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Feeling Far From Merry?

The holidays can often add additional stress to many peoples lives. Image by: Magnus Manske
The holidays can often add additional stress to many peoples lives. Image by: Magnus Manske
December 16, 2013

INDIANAPOLIS - The hustle and bustle of the holiday season can leave many Hoosiers feeling far from merry. According to Dr. Julie Steck, who chairs the Indiana Psychological Association, there's a lot more activity that needs to fit into a normal day this time of year, which leaves some people tired, stressed, and even depressed. She suggested putting more meaning into the season by reminding yourself of what's most important to you, and not allowing yourself or others to set expectations too high.

"You can't see everyone in the two weeks around Christmas, but you'll have time to see them in January," the doctor pointed out. "And the house isn't going to look perfect all the time, and your tree isn't going to look like it came right out of a box with all the decorations in perfect shape."

Steck cautioned parents to be careful about over-scheduling activities for young children. She noted that breakfasts with Santa and holiday light shows are fun, but they do take a lot of time, energy and financial resources.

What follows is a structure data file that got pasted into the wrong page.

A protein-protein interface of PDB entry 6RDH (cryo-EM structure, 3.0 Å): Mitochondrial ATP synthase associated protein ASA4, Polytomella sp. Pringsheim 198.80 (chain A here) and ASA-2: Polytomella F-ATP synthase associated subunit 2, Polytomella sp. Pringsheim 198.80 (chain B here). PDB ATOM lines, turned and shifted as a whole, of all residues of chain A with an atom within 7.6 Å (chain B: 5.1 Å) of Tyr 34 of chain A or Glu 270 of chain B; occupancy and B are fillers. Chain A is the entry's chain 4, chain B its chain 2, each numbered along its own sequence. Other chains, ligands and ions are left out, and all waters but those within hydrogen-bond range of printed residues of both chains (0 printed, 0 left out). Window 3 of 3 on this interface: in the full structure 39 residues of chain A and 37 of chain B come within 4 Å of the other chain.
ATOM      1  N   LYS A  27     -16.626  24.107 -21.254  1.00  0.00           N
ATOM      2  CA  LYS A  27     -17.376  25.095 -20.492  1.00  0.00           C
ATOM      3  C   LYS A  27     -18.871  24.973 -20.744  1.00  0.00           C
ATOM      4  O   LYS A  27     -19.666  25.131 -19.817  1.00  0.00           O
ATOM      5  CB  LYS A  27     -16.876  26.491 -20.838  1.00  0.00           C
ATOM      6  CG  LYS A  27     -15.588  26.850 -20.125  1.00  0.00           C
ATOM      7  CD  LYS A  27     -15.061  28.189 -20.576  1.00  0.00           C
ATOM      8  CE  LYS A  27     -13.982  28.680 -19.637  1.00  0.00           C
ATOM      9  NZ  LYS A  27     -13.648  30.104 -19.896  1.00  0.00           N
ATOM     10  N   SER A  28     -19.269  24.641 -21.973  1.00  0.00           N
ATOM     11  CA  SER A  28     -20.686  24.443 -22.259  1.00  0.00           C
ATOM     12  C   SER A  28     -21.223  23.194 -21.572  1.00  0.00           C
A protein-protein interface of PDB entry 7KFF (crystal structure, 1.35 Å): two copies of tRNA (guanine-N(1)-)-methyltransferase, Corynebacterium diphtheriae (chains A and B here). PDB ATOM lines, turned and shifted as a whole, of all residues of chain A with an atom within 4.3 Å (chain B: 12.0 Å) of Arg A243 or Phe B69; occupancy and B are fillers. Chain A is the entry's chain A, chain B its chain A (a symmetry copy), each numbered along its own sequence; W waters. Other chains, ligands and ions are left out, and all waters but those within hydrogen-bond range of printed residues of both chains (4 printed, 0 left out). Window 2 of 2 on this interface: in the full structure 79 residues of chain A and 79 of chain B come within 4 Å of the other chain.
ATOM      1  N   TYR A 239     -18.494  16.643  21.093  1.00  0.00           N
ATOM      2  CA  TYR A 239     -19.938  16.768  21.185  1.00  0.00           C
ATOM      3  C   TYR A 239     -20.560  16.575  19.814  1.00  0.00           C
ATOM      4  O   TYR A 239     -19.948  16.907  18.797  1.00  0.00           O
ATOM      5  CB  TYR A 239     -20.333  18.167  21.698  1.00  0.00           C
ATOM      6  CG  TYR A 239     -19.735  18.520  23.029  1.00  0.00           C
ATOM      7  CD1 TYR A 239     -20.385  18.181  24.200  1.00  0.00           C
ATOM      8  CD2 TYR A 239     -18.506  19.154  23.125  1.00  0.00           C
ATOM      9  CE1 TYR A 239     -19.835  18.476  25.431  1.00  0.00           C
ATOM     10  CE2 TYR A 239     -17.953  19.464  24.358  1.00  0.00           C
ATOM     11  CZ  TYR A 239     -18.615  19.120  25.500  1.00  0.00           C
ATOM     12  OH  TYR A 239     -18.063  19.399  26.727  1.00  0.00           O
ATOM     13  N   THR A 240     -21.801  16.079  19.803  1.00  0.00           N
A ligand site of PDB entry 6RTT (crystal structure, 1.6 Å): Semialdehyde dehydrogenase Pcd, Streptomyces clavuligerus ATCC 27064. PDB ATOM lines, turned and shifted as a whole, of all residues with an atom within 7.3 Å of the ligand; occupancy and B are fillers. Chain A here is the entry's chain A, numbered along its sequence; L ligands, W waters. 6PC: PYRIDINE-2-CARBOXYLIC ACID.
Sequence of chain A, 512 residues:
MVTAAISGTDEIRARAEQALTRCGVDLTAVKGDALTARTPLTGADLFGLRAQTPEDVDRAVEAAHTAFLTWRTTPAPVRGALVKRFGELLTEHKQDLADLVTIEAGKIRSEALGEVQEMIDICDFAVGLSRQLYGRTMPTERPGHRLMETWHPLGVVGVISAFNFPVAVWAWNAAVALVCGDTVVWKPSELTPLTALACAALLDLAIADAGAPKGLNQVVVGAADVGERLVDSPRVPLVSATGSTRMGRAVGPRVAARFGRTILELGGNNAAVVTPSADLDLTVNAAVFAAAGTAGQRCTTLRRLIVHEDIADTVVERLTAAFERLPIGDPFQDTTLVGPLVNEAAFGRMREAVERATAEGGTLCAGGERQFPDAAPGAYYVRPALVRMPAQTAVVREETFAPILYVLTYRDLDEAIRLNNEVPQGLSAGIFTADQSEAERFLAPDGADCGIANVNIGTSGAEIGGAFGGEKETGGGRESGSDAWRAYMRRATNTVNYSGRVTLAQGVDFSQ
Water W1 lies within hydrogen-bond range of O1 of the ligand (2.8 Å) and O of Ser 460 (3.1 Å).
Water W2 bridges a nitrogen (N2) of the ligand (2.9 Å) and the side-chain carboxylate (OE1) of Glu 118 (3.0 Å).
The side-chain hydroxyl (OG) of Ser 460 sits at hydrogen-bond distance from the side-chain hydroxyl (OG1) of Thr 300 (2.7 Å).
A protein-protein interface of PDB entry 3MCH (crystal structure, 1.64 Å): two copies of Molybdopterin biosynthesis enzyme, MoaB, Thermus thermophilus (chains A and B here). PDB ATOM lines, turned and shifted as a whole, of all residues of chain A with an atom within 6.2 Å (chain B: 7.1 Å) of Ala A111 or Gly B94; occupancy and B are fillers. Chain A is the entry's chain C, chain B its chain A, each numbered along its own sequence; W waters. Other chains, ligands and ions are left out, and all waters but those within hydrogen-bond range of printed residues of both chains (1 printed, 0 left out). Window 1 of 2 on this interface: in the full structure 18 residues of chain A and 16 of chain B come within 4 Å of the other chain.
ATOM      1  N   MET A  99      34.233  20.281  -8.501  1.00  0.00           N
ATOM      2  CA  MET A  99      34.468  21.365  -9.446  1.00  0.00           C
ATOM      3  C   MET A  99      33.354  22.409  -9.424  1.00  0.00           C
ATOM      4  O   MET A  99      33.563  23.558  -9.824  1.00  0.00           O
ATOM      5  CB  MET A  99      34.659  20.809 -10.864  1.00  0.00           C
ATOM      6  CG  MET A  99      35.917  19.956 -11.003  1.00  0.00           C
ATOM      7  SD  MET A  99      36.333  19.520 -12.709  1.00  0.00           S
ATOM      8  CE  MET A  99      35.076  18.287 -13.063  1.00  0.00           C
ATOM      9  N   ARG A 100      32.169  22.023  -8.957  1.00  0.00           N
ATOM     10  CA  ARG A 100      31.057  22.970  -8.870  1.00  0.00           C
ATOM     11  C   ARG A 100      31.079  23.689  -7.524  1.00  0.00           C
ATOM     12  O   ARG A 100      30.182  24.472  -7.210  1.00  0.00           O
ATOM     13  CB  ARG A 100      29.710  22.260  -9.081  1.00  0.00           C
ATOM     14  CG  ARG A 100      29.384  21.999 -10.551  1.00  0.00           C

"I've never known of a child who feels like they've been deprived because they didn't have all of those experiences," she said. "Children and families, whatever you build as your tradition is what they'll remember."

The holidays can be an especially hard time on those who have lost a loved one. Steck said including people who would otherwise be alone during the holidays is a nice way to refocus on the meaning of the season.

"If you have a lot to give, you should reach out and include someone else," she said. "If you're alone, look for that hand that is reaching out to you, and accept it. Because no season in the world is more about love than the holidays."

Steck said people should identify the traditions they want built into your holiday season, and make it a point to focus on those. It means setting priorities, letting go of impossible goals, and stopping to enjoy what you have accomplished. She added that stress relief includes getting enough rest and exercise to keep your physical health in check, too.

Mary Kuhlman, Public News Service - IN